CLF forges partnerships with maritime companies to leverage a creative funding solution for clean air: the EPA’s Diesel Emissions Reduction Act (DERA).
Covid-19 has laid bare the profound impact that your neighborhood has on your health. People in low-income communities of color with higher levels of pollution and overcrowded housing are being sickened and killed by the virus at much higher rates.
Transit-Oriented Development and Health: Update to the 2013 Health Impact Assessment to Inform Healthy Neighborhoods Equity Fund II
This new rapid Health Impact Assessment (HIA) explores how transit-oriented development impacts health and contributes to social, environmental, and economic changes. A collaboration between the Metropolitan Area Planning Council and Conservation Law Foundation
Kevin Breunig comes to CLF with experience in both the corporate technology sector and nonprofit management. After 15 years in enterprise software marketing, he followed his passion for the outdoors to work with environmental organizations. Kevin was VP of Communications and Marketing at the Appalachian Mountain Club, where he led efforts on brand strategy, digital… Continue reading Kevin Breunig
In times of change and upheaval, there is also room for hope and inspiration. While we collectively have much hard work ahead of us, we also have much to commend. Our hope is that this report offers insight into the work that your support makes possible – and inspiration for what we know we can accomplish together.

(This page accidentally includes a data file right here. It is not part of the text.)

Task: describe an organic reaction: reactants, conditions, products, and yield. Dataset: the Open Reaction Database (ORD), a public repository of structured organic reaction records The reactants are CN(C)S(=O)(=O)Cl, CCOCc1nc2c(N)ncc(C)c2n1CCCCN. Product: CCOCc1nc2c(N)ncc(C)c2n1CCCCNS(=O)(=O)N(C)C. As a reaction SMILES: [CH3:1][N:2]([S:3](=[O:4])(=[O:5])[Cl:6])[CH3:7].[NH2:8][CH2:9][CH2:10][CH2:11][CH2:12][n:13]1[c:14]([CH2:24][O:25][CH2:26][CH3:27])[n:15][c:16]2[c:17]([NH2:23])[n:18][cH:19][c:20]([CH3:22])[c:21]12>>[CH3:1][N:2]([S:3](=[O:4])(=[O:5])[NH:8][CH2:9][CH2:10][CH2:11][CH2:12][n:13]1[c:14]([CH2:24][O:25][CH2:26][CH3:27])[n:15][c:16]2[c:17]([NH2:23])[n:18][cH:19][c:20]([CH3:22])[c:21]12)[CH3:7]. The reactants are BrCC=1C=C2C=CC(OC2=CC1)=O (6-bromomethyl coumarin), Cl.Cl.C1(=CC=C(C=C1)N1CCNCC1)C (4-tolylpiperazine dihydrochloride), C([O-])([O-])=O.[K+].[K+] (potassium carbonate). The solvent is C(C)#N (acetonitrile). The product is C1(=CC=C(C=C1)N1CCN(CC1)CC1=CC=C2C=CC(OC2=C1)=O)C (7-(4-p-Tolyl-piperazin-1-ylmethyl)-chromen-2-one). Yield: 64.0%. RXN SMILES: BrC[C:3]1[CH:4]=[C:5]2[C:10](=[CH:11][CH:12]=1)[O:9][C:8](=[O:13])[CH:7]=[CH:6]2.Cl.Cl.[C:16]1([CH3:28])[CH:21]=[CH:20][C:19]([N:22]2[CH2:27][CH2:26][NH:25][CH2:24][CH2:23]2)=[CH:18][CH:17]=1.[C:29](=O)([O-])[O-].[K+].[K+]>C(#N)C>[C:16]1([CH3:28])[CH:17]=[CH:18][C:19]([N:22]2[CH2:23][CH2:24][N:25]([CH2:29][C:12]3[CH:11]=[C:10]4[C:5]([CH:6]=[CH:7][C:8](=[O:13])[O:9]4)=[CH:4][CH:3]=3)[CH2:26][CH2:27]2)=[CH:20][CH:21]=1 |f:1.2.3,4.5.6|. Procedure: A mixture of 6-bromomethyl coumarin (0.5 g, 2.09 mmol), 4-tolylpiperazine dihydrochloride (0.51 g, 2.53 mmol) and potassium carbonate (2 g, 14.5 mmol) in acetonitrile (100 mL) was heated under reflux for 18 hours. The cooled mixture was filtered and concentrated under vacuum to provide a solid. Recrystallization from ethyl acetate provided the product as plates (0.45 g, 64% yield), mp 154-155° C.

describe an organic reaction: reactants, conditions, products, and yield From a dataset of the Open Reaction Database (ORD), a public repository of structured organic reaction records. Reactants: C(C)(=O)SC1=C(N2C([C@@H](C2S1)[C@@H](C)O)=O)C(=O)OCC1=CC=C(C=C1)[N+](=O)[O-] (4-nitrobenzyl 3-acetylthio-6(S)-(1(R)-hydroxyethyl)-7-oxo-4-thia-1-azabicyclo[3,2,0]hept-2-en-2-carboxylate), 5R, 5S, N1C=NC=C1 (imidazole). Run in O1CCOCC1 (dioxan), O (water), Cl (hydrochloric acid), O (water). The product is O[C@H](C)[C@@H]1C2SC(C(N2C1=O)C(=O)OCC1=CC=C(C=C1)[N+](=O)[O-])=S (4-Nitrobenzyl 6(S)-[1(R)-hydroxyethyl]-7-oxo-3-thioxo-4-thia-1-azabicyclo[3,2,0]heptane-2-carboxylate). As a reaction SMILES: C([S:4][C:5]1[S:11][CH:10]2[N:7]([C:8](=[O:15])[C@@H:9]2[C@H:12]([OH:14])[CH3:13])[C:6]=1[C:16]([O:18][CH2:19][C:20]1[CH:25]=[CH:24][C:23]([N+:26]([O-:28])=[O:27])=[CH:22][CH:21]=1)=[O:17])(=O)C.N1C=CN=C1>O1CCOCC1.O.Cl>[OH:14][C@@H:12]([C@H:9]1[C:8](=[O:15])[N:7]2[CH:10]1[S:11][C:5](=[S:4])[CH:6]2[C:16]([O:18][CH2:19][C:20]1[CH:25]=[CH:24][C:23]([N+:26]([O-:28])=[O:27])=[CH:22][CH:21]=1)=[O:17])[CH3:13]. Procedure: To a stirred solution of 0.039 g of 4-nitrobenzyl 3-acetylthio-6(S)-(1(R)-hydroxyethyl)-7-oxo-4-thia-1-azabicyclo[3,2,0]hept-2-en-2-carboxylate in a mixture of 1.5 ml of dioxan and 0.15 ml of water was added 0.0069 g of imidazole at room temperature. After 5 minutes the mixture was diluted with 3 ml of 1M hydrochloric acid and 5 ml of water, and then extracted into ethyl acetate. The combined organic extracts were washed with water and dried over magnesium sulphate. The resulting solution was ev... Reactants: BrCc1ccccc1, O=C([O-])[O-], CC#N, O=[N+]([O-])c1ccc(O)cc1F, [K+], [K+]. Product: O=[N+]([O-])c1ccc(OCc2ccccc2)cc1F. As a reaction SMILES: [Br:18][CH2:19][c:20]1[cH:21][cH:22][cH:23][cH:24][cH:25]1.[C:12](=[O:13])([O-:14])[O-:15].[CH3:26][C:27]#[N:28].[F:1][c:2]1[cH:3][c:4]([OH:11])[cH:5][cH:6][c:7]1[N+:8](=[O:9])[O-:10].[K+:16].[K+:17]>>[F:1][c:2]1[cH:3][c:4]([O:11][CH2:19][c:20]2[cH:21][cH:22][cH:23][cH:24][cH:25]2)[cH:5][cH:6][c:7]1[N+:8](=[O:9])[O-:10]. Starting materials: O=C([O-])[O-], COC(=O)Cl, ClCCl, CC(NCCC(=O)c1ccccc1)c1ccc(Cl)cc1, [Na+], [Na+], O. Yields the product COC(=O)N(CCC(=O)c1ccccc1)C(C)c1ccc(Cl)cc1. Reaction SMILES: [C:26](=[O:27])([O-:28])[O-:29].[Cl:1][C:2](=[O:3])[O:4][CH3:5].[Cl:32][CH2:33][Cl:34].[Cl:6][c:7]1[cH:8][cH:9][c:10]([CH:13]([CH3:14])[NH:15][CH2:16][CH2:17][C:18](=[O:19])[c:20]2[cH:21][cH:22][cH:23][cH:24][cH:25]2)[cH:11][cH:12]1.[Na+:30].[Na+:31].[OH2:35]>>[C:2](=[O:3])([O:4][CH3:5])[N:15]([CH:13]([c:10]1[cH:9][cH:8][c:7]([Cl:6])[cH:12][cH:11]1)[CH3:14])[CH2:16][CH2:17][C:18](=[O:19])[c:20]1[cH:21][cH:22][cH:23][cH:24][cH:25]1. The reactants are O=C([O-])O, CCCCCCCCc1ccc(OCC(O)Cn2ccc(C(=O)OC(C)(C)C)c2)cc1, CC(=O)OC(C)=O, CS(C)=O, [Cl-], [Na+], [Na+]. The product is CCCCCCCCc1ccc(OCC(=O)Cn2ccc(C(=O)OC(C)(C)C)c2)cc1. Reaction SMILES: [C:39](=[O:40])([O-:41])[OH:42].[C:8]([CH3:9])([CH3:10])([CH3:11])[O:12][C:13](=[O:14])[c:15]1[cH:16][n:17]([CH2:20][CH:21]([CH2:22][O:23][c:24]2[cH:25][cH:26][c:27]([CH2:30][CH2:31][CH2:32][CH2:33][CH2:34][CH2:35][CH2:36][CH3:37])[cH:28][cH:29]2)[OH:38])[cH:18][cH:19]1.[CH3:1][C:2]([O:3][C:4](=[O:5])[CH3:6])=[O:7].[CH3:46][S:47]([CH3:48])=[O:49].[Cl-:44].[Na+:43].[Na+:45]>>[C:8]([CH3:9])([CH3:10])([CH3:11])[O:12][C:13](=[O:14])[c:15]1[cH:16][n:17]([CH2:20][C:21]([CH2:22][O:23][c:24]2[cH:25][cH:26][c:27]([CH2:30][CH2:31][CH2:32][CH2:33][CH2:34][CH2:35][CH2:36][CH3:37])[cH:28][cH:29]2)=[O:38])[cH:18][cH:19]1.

This Field Guide describes how the partners in the Healthy Neighborhoods Study do research in 9 communities in Greater Metropolitan Boston. The project uses the Participatory Action Research (PAR) approach, which is grounded in the idea that the people who are most impacted by a problem are in the best position to understand and solve that problem. After years of research together, we wrote this guide for other communities interested in Participatory Action Research.
Like COVID-19, severe heat waves are not an “equal opportunity” health threat. The most disinvested neighborhoods — those dominated by buildings, pavement, and parking lots — are hit the hardest. The built environment of these places absorbs and traps heat, creating a “heat island effect” that makes them dangerously hotter than other neighborhoods while worsening their air quality.
Over the past decade, scientific evidence and data linking community conditions to health outcomes has grown exponentially. This report offers recommendations for how the growing ecosystem of tools, approaches, and data sources should support community investment’s impact on health and equity in communities.
CLF is focused on driving forward a future that is equitable and healthy for all, while also confronting the most urgent environmental threats in the here and now. The work we do, together, in the next five years will lay the foundation for the 50 years that follow.
Even as we mourn the lives lost to COVID-19 and absorb the heavy toll it has taken on our economy, we must recognize that the old “normal” left too many communities unhealthy and especially vulnerable to the pandemic. Replicating that old “normal” will squander an opportunity to reduce climate danger while building healthier and more just communities for all.